Chase might seem to have been an unlikely choice for a Supreme Court justice. However, President George Washington nominated him to the Supreme Court on January 26, 1796. Over the years Washington had been impressed by Chase's legal skills; he also admired the zeal with which Chase had worked for American independence during the Revolutionary War as well as Chase's efforts in support of Washington in the Continental Congress. James McHenry of Maryland, the secretary of war and a friend of Washington's, strongly recommended Chase to Washington. Moreover, the Supreme Court was not very powerful or prestigious at the time and it was difficult to find a lawyer who would accept a position on it. The job did not pay well and justices had to travel long distances to preside over circuit courts.
Chase took his seat on the Court on February 4, 1796. He was an Anti-Federalist at the time of the Constitution's ratification but during his tenure on the Court he became a persuasive advocate for the federal judiciary's power to review legislation. Two cases from Chase's first session on the Supreme Court—Hylton v. United States, 3 U.S. (Dall.) 171, 1 L. Ed. 556, and Ware v. Hylton, 3 U.S. (Dall.) 199, 1 L. Ed. 568, both decided in March 1796—stand out. In Hylton v. United States, the Court for the first time reviewed a law passed by Congress. Although the Court refrained from declaring its ability to void acts of Congress on constitutional grounds, its review nevertheless paved the way for marbury v. madison, 5 U.S. (1 Cranch) 137, 2 L. Ed. 60 (1803), which established the right of the Court to declare laws unconstitutional. At issue in Ware v. Hylton was whether a treaty decided by the federal government could take precedence over state laws. The U.S. government had made a treaty with Great Britain following the Revolutionary War that provided for the payment of debts owed to Great Britain. The states, meanwhile, had passed their own laws on this issue, many of which enabled U.S. citizens to forgo repaying their debts to British citizens. John Marshall, future chief justice of the Court, argued the case before the Court for the debtors. The Court ruled that the national treaty had precedent over state law. Of Chase's opinion in this case, constitutional scholar edward s. corwin wrote in 1930 that it "remains to this day the most impressive assertion of the supremacy of national treaties over State laws."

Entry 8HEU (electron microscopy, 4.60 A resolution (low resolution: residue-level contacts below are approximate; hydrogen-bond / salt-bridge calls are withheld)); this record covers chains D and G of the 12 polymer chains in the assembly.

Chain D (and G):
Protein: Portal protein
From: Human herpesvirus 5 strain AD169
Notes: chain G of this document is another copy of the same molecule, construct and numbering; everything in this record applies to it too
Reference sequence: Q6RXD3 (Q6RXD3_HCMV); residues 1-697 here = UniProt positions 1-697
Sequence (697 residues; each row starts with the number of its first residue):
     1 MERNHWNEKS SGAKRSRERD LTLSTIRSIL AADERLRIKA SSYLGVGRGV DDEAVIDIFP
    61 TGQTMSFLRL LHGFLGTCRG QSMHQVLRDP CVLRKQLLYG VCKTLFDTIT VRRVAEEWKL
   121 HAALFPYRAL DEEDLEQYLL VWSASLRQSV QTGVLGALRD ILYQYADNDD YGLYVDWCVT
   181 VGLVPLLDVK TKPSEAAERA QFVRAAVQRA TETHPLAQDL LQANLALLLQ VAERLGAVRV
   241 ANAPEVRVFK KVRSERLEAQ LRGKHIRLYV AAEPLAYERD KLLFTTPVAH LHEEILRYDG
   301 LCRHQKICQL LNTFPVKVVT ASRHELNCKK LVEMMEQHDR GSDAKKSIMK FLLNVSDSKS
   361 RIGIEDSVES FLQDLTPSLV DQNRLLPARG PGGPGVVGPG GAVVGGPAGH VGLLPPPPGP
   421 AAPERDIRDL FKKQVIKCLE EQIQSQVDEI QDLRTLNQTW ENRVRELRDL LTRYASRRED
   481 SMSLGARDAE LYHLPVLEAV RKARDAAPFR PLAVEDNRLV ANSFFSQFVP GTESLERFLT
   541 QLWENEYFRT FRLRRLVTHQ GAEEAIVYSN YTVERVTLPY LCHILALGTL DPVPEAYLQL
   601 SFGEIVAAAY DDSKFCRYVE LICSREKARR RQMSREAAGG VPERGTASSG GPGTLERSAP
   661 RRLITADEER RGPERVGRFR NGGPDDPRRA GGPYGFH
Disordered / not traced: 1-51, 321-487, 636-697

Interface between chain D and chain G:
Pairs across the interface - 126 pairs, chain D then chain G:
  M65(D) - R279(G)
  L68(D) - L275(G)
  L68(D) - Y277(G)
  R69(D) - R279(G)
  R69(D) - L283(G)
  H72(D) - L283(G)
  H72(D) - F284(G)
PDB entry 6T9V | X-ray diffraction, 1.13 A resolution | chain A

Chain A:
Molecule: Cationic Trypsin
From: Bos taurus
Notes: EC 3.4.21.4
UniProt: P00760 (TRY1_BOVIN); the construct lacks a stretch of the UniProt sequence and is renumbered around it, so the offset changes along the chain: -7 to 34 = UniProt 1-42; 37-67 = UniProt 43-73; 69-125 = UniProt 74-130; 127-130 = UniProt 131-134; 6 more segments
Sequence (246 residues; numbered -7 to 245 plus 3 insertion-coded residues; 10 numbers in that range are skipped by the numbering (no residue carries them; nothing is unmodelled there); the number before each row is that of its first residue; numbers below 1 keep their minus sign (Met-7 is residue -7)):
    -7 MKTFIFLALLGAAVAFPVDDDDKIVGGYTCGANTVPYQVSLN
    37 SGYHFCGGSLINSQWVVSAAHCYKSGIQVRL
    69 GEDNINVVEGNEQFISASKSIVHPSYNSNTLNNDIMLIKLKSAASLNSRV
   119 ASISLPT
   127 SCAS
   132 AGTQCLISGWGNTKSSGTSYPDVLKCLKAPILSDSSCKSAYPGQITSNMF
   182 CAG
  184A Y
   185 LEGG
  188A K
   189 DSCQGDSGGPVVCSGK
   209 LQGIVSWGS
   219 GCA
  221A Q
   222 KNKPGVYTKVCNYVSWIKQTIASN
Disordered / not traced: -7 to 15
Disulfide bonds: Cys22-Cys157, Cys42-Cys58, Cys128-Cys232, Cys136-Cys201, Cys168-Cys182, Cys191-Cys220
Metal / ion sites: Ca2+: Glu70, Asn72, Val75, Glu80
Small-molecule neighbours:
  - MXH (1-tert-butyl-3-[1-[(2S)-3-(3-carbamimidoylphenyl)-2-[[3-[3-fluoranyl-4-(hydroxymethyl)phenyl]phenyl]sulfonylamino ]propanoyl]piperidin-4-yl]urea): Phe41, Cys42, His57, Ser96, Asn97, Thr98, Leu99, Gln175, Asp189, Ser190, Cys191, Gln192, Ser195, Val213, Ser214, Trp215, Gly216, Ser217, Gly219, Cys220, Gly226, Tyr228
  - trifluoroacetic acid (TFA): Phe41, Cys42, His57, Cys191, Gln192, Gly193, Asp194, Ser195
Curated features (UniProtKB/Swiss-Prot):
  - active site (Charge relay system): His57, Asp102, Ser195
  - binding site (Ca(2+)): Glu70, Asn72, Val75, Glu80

In Calder v. Bull, 3 U.S. (Dall.) 386, 1 L. Ed. 648 (1798), Chase wrote a highly influential opinion for the Court. He defined a constitutional interpretation of ex post facto laws—that is, retroactive laws, or laws that affect matters occurring before their enactment. Chase decided that the Constitution's prohibition of such laws extended only to criminal statutes that make prior conduct a crime, not to civil statutes. Chase also set a precedent by arguing that any law "contrary to the great first principles of the social compact" must be declared void. In his opinion, Chase emphasized that the Constitution limits the ability of legislators to disturb established property rights even when it does not expressly set forth such rights. Described by Presser as the natural-law basis of the Constitution, this argument broadened the Court's ability to test the constitutionality of legislation.
In United States v. Callender, Chase's Trial 65, Whart. St. Tr. 668, 25 F. Cas. 239, No. 14, 709 (C.C. Va.) (1800), Chase further defined the powers of the Court when he ruled that a jury could not decide the constitutionality of a law:
[T]he judicial power of the United States is the only proper and competent authority to decide whether any statute made by congress